Benin is a country of wonder and mystery, fitting all levels of adventure and comfort. Its unique mixture of culture, history, geography, and wildlife provides the ultimate West African experience. From thrilling zemidjan moped rides to spotting hippos from dugout canoes, traveling across Benin will surely stimulate visitors' senses and broaden their horizons. Erika and Felicie, the authors, lived, worked, and played in Benin for over two years while attached to the Peace Corps. They experienced this fascinating country like few outsiders have before and created a national network of locals who all contributed their own specialty and unique insight for this book. To see the real Benin and to travel like a local, this book is a must. - Discover Cotonou's lively markets and nightlife. - Explore the settlements along the mighty Mono River and hike in the picturesque granite hills of the central Collines region. - Lounge on the sunny, palm-fringed beaches of Grand Popo before exploring the historical cities of Ouidah and Abomey. - Embark on a veritable wildlife safari in the national parks of the north, and marvel at the vast plains of the Sahel in the upper Atakora and Alibori regions. - Enjoy the resilient spirit, charm, and vitality of the Beninese people who will captivate visitors and keep them coming back for more.
I was very eager to publish a guide book on the Republic of Benin after having lived there for three years as a United States Peace Corps Volunteer. I co-authored the book with a fellow Volunteer, and between us, we shared everything we know about the country. Benin is vibrant, greatly diverse in languages and cultures. Although I had studied French and Biology in college as an undergraduate, it wasn't until I was well into my sojourn in Benin that I had learned many practical application of my education, such as speaking French fluently and working in a tree nursery. I also learned some of the native language, called Mina.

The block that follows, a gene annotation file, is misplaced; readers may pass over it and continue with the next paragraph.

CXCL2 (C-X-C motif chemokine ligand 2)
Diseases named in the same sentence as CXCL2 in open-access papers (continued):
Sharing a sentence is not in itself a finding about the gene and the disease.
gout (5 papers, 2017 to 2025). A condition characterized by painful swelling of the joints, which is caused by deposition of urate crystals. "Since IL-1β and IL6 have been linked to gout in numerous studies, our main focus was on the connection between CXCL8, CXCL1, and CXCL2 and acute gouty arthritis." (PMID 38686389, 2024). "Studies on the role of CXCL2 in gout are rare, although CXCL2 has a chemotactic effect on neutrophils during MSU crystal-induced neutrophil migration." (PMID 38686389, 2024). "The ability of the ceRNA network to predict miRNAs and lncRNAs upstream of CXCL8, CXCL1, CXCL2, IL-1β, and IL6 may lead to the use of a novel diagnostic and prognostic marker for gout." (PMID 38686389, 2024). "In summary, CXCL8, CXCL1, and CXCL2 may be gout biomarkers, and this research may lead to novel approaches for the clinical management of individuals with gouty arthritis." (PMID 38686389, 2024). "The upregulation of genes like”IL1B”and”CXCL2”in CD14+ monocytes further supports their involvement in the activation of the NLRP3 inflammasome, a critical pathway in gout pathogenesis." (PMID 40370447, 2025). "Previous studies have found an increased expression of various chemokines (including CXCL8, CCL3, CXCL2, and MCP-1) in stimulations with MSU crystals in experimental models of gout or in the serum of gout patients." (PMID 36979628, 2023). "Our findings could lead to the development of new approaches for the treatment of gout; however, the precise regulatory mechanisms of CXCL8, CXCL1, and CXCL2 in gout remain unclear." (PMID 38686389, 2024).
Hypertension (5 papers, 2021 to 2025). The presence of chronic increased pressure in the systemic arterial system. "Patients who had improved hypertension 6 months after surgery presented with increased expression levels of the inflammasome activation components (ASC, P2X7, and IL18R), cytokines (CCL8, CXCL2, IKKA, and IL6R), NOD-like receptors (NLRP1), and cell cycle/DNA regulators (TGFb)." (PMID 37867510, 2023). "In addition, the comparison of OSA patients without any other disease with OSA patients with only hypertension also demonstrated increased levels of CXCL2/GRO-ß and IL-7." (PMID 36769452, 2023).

I recently finished teaching my third semester of beginning-level French at my alma mater, where I also assisted in the biology laboratories. I will be a beginning student of Arabic from June to August, and then in an African Studies master's program in the fall. I intend to apply the studies for further work in Benin and throughout West Africa. I am most interested in the sacred forests and botanical gardens which the native healers and religious leaders use in traditional medicine. As a Peace Corps Volunteer, I coordinated a reforestation project in sacred forests. The sacred forests are used in vodoun worship, and are slender remains of what was once a vast forest. The forests have suffered and shrunk due mostly to pressure and demands from human population. I was impressed by the leaders' knowledge of the the plants and their many uses to soothe gastrointestinal illnesses, headaches, stop bleeding, and many other ailments.
My plans as an author are ambitious, yet so far not well formed. I write regularly and eagerly, though, and tentatively assemble a book based on blogs I wrote while living abroad. We'll see how that goes...
Thank you for your time! Please leave a note.